José looked to Manuel Cabral, chairman of this year’s Festa do Espirito Santo, for guidance. Cabral’s expression suggested he would withhold his opinion.

“Sammy—not only are you from a rival lodge–you’re Greek! And… not only are you not from the Azores – you have no relatives from the Portuguese mainland.” Ferreira’s outstretched hands suggested this should be an obvious decision.

“Yeah, but I married into a Portugee family,” countered Sammy the K. “Hell, my wife’s father owns half the ranches in the southern county, for crissake.”

Manuel Cabral decisively slapped the desk and rose from his chair. “I think José speaks for all of us on the O.D.E.S. committee. We’re sorry, Sammy. But we can’t help you.”

Kazantzakis slowly stood up, against the desk. Despite being several inches shorter, he leaned into Cabral’s face, growling “Now, listen, Cabral. I didn’t want to play this card. But we’ve got it on the highest authority… you’ve been foolin’ around with that gal friend of yours, Adele, and have been caught in some compromising situations.”

Kazantzakis, whose curly brown locks reminded folks of a male Medusa, leaned back to gauge Cabral’s reaction. The six-foot-two inch store owner didn’t seem so dominant at this moment. Looking past his right ear, Sammy the K noted the window to the office was open. Not wide, just a few inches. It was easy to spot: the white, blistered casing contrasted against the pea-green colored wall. When he returned to the store owner’s face, the Greek found Cabral’s brown eyes impatiently waiting.


“Now, I could be persuaded to keep the lid on that salacious information, as a gesture of respect to your wife, Maria.” Sam rubbed his chin, ruefully. Ferreira observed the Greek’s sleazy smile under those sea green eyes and realized the “K” in Sammy’s nickname could just as well stand for ‘killer’ as the surname.

“Give me the secret ingredient for your sopas, and all that’s forgotten.”

Now controlling the agenda, the Greek relaxed. “Listen, fellas… I know the basics: you got carne, that’s like, what, six, seven cows? Tomatoes, onions, kale, celery, garlic. Leave anything out? ‘Course, we can’t forget the vino, eh?” As Cabral and Ferreira nodded affirmatively, Sammy became distracted. “Say, where do you guys get your bread?”

“Bianchi’s Paris French Bakery.” Cabral pointed through the doorway. “Right up 6th.”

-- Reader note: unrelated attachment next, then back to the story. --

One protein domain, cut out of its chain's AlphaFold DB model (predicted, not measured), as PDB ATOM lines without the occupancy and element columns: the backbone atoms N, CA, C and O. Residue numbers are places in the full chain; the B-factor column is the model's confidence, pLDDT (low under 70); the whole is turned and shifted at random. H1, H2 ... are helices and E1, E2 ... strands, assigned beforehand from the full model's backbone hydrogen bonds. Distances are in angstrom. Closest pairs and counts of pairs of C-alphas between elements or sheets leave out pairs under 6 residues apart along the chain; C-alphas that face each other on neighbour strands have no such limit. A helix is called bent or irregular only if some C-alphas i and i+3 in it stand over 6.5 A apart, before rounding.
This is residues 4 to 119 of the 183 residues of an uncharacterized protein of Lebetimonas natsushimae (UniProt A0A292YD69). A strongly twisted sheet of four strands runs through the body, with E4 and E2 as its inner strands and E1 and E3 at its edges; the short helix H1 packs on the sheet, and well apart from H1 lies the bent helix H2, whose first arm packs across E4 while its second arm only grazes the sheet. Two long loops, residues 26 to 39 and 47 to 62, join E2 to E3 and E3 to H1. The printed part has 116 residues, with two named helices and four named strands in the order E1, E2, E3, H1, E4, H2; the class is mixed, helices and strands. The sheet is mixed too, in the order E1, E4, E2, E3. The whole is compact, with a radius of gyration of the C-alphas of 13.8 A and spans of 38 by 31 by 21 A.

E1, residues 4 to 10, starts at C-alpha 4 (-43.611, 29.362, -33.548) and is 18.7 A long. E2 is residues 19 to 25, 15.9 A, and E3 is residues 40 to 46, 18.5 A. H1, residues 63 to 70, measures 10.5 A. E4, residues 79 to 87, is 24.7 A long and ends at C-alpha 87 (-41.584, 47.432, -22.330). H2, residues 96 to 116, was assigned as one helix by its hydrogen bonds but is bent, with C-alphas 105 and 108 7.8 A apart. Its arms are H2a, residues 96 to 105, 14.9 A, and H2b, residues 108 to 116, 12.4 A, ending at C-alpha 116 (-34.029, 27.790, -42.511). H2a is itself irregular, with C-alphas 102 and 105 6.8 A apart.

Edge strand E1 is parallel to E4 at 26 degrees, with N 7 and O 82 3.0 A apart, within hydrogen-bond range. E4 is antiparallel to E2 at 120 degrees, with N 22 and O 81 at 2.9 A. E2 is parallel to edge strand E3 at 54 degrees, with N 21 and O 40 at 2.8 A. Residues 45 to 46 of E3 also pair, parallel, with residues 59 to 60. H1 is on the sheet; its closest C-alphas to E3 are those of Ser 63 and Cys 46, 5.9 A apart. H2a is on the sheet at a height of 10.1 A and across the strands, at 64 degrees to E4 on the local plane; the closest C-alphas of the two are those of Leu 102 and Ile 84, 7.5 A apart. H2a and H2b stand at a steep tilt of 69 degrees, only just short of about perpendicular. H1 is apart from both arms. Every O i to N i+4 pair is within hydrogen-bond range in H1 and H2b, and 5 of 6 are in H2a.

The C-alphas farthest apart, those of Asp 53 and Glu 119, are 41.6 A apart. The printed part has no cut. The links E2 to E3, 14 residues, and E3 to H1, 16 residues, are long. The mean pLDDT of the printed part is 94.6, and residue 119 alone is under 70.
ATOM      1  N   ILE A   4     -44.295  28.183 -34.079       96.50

“What, about a thousand loaves?” More nodding. Satisfied, Sammy continued. “Then you got your spices, bundled in cheesecloth: salt, coriander and cumin seed, bay leaf, sage… maybe some allspice?” Kazantzakis looked to Ferreira for confirmation. But the bald man hunched his shoulders in a non-committal gesture. “See, I know the basic recipe, fellas. Alls I’m asking is you share that one simple… secret ingredient.”


Cabral exhaled loudly then rested his chin firmly on his chest, as he returned to a seated position. “Alright, Kazantzakis. I’ll give ya the secret ingredient— ”


“—Manuel, no!”


Cabral’s outstretched right hand signaled for José Ferreira to cala a boca (keep quiet). “It starts… with a stick.”


Sammy the K appeared perplexed, while Ferreira seemed equally befuddled. “A stick?”


“Yes, a stick.” Cabral nodded with sincerity. “A stick of ginger root.”

“Ginger root? Pffff. What, are you pulling my fucking leg?”

Cabral’s upraised right hand demanded patience. He demonstrated, as if holding a stick of ginger root in his left hand and a knife clenched in his right. “Several downward strokes… just a hint of ginger, mind you.” The dubious look on the Greek’s puss prompted Cabral to add “The Portuguese were among the first explorers to bring some spices from India. Right?” Sam nodded. “I’m telling ya. That’s our secret ingredient.”


Sammy the K checked Ferreira’s reaction. He was nodding affirmatively, almost aggressively, suggesting It’s true—stick of ginger root.